By Julie Deardorff
To get a good kick from caffeine, most people need only drink a 6-ounce cup of coffee, about 100 milligrams. But on a popular pro-drug Web site, a visitor reported taking seven No Doz tablets, or 1,400 milligrams of caffeine, and compared the effects to a bad trip on LSD.
Then, like many who get carried away with the world’s most popular drug, the person wondered: “Can caffeine really do this?”
It can. And abuse of the legal stimulant is an emerging problem among young people, according to Northwestern University researchers, who recently analyzed three years’ worth of cases reported to the Illinois Poison Center.
Symptoms include everything from nausea, vomiting and a racing heart to hallucinations, panic attacks, chest pains and trips to the emergency room.
In the study that was presented at the annual meeting of the American College of Emergency Physicians, the researchers found more than 250 cases of medical complications from ingesting caffeine supplements. Twelve percent of those cases required hospitalization, including in the intensive-care unit. The average age of the caffeine abusers was 21.
“Part of the problem is that people do not think of caffeine as a drug but rather as a food product,” said study author Danielle McCarthy.
Columbia College Chicago freshman Kate Kelly, 18, began taking caffeine pills for energy after an all-nighter at her friend’s 16th birthday party. As a junior at Evanston Township High School, she took four a day; two in the morning and two more throughout the day. “My friends and I also drank Red Bull when we were tired; often it was our breakfast,” she said.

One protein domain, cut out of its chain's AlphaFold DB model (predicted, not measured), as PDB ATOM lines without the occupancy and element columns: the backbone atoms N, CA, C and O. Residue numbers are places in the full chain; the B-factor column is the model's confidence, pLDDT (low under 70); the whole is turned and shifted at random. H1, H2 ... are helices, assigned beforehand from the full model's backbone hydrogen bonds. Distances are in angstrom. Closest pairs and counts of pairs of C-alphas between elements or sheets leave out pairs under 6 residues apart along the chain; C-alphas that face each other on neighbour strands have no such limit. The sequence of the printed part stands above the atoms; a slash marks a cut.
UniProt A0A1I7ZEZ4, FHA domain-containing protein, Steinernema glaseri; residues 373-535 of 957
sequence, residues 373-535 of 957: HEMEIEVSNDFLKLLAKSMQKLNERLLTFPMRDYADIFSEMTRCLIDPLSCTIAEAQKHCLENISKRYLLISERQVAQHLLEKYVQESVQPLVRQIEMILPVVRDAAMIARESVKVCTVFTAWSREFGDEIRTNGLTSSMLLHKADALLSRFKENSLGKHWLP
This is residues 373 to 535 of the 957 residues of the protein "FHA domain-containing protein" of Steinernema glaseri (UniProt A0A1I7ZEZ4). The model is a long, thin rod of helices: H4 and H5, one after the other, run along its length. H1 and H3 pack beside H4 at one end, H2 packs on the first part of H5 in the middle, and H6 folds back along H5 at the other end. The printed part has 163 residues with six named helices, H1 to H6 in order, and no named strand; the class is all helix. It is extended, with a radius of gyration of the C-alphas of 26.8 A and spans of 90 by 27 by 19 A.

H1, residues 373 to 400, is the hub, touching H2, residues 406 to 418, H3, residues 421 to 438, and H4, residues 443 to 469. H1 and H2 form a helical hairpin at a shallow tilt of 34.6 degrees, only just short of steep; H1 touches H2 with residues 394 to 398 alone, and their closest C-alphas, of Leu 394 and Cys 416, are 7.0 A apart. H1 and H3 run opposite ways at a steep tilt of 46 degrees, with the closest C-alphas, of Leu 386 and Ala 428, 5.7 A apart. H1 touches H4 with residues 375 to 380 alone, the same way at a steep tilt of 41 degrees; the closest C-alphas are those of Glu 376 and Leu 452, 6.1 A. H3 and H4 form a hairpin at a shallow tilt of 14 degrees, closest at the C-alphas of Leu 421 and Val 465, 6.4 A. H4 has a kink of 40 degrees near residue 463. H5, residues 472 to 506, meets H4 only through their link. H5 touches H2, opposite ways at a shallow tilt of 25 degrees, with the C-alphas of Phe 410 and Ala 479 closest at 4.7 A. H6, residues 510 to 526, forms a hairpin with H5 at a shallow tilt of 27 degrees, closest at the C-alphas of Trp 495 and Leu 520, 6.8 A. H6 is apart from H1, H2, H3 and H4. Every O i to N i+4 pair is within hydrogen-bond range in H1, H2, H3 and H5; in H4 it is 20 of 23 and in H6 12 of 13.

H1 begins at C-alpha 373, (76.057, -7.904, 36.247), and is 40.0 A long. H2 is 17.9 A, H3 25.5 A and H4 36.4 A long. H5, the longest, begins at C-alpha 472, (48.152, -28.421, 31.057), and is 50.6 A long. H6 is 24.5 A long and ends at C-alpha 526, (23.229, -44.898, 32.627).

At first Kelly used caffeine pills as meal supplements, even though, after ingesting them, she felt shaky and the thought of food was nauseating. But at times, she could feel her heart racing and she began to have trouble sleeping.
“It really scared me,” she said. “When I decided to stop ‘doing them’ junior year, I would fall asleep in class through my first three periods because I couldn’t keep my eyes open or maintain a normal energy level without them. Getting my natural energy back to normal took about a month.”
In the study, which did not define caffeine abuse (people self-reported to the poison center), the researchers excluded cases where only coffee or tea was used, and they emphasized that there is no data from the study to suggest that coffee or tea drinking causes health problems. In fact, studies have shown that caffeine can have positive effects.
The problem, said Michael Wahl, managing medical director for the Illinois Poison Center, is not necessarily in the caffeine but in the dose.
“Everything is a poison, including water, if you have too much,” he said. “Caffeine is a stimulant that releases your internal catecholamines [compounds that can serve as hormones] that make you anxious, jittery and create the fight-or-flight response. When the heart beats too fast, bad things happen. It’s an emerging trend to keep an eye on and see if it’s getting worse.”
The researchers found the situation is exacerbated because caffeine is heavily promoted as an effectively legal stimulant in energy drinks or dietary supplements on certain drug Web sites that recount users’ experiences.
About 500 new energy drinks were launched this year, including a controversial one named Cocaine Energy Drink, and 31 percent of U.S. teenagers, or 7.6 million, say they drink them, according to Simmons Research.
The number of teens downing energy drinks has jumped almost 3 million in three years.
“There is a trend in the pro-drug culture toward promoting legal alternatives to illegal drugs, and it can be very harmful,” McCarthy said.